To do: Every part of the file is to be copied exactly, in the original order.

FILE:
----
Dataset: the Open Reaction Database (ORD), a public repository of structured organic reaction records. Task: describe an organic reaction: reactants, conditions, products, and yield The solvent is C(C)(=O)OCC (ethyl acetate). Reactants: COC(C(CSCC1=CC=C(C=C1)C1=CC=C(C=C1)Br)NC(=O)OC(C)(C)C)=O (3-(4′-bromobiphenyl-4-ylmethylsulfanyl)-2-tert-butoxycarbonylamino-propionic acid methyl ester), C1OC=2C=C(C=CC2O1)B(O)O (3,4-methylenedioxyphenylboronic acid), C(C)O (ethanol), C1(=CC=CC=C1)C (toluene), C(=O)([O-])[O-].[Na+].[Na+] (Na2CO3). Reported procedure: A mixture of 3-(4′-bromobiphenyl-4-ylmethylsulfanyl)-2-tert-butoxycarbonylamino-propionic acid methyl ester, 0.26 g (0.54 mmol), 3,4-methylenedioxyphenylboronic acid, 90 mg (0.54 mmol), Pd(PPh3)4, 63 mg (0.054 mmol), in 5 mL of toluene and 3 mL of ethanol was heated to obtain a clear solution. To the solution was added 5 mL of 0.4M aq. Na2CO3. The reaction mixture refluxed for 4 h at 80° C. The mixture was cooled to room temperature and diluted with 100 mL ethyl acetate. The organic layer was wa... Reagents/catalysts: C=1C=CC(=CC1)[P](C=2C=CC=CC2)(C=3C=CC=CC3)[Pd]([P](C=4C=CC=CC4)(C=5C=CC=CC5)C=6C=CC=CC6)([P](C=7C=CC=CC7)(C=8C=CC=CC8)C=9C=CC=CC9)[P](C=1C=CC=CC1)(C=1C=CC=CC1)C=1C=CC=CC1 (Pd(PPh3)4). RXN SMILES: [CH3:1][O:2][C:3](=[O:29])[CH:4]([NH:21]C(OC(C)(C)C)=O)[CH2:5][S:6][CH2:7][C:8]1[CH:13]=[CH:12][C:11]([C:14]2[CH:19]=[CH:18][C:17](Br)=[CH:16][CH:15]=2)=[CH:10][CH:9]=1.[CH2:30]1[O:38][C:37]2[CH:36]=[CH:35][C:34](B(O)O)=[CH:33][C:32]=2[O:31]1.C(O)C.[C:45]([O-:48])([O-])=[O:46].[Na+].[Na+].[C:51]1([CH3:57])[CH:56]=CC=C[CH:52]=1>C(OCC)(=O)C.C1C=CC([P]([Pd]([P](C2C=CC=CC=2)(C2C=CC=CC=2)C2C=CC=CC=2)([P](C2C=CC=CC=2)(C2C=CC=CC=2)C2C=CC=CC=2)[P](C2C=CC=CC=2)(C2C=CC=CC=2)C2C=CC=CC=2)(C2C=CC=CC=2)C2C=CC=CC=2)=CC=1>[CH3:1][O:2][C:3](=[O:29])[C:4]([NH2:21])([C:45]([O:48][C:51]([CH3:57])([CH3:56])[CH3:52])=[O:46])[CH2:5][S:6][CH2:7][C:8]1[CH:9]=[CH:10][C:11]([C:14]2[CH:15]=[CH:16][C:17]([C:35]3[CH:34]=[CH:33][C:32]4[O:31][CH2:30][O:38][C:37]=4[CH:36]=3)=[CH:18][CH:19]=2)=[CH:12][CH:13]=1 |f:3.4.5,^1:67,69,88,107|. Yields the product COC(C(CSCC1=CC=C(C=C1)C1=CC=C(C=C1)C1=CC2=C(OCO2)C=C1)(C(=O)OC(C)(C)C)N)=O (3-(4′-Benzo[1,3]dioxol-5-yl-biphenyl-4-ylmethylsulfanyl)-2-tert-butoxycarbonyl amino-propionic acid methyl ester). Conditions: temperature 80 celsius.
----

Dataset: the Open Reaction Database (ORD), a public repository of structured organic reaction records. Task: describe an organic reaction: reactants, conditions, products, and yield The solvent is C(C)(=O)OCC (ethyl acetate). Reactants: COC(C(CSCC1=CC=C(C=C1)C1=CC=C(C=C1)Br)NC(=O)OC(C)(C)C)=O (3-(4′-bromobiphenyl-4-ylmethylsulfanyl)-2-tert-butoxycarbonylamino-propionic acid methyl ester), C1OC=2C=C(C=CC2O1)B(O)O (3,4-methylenedioxyphenylboronic acid), C(C)O (ethanol), C1(=CC=CC=C1)C (toluene), C(=O)([O-])[O-].[Na+].[Na+] (Na2CO3). Reported procedure: A mixture of 3-(4′-bromobiphenyl-4-ylmethylsulfanyl)-2-tert-butoxycarbonylamino-propionic acid methyl ester, 0.26 g (0.54 mmol), 3,4-methylenedioxyphenylboronic acid, 90 mg (0.54 mmol), Pd(PPh3)4, 63 mg (0.054 mmol), in 5 mL of toluene and 3 mL of ethanol was heated to obtain a clear solution. To the solution was added 5 mL of 0.4M aq. Na2CO3. The reaction mixture refluxed for 4 h at 80° C. The mixture was cooled to room temperature and diluted with 100 mL ethyl acetate. The organic layer was wa... Reagents/catalysts: C=1C=CC(=CC1)[P](C=2C=CC=CC2)(C=3C=CC=CC3)[Pd]([P](C=4C=CC=CC4)(C=5C=CC=CC5)C=6C=CC=CC6)([P](C=7C=CC=CC7)(C=8C=CC=CC8)C=9C=CC=CC9)[P](C=1C=CC=CC1)(C=1C=CC=CC1)C=1C=CC=CC1 (Pd(PPh3)4). RXN SMILES: [CH3:1][O:2][C:3](=[O:29])[CH:4]([NH:21]C(OC(C)(C)C)=O)[CH2:5][S:6][CH2:7][C:8]1[CH:13]=[CH:12][C:11]([C:14]2[CH:19]=[CH:18][C:17](Br)=[CH:16][CH:15]=2)=[CH:10][CH:9]=1.[CH2:30]1[O:38][C:37]2[CH:36]=[CH:35][C:34](B(O)O)=[CH:33][C:32]=2[O:31]1.C(O)C.[C:45]([O-:48])([O-])=[O:46].[Na+].[Na+].[C:51]1([CH3:57])[CH:56]=CC=C[CH:52]=1>C(OCC)(=O)C.C1C=CC([P]([Pd]([P](C2C=CC=CC=2)(C2C=CC=CC=2)C2C=CC=CC=2)([P](C2C=CC=CC=2)(C2C=CC=CC=2)C2C=CC=CC=2)[P](C2C=CC=CC=2)(C2C=CC=CC=2)C2C=CC=CC=2)(C2C=CC=CC=2)C2C=CC=CC=2)=CC=1>[CH3:1][O:2][C:3](=[O:29])[C:4]([NH2:21])([C:45]([O:48][C:51]([CH3:57])([CH3:56])[CH3:52])=[O:46])[CH2:5][S:6][CH2:7][C:8]1[CH:9]=[CH:10][C:11]([C:14]2[CH:15]=[CH:16][C:17]([C:35]3[CH:34]=[CH:33][C:32]4[O:31][CH2:30][O:38][C:37]=4[CH:36]=3)=[CH:18][CH:19]=2)=[CH:12][CH:13]=1 |f:3.4.5,^1:67,69,88,107|. Yields the product COC(C(CSCC1=CC=C(C=C1)C1=CC=C(C=C1)C1=CC2=C(OCO2)C=C1)(C(=O)OC(C)(C)C)N)=O (3-(4′-Benzo[1,3]dioxol-5-yl-biphenyl-4-ylmethylsulfanyl)-2-tert-butoxycarbonyl amino-propionic acid methyl ester). Conditions: temperature 80 celsius.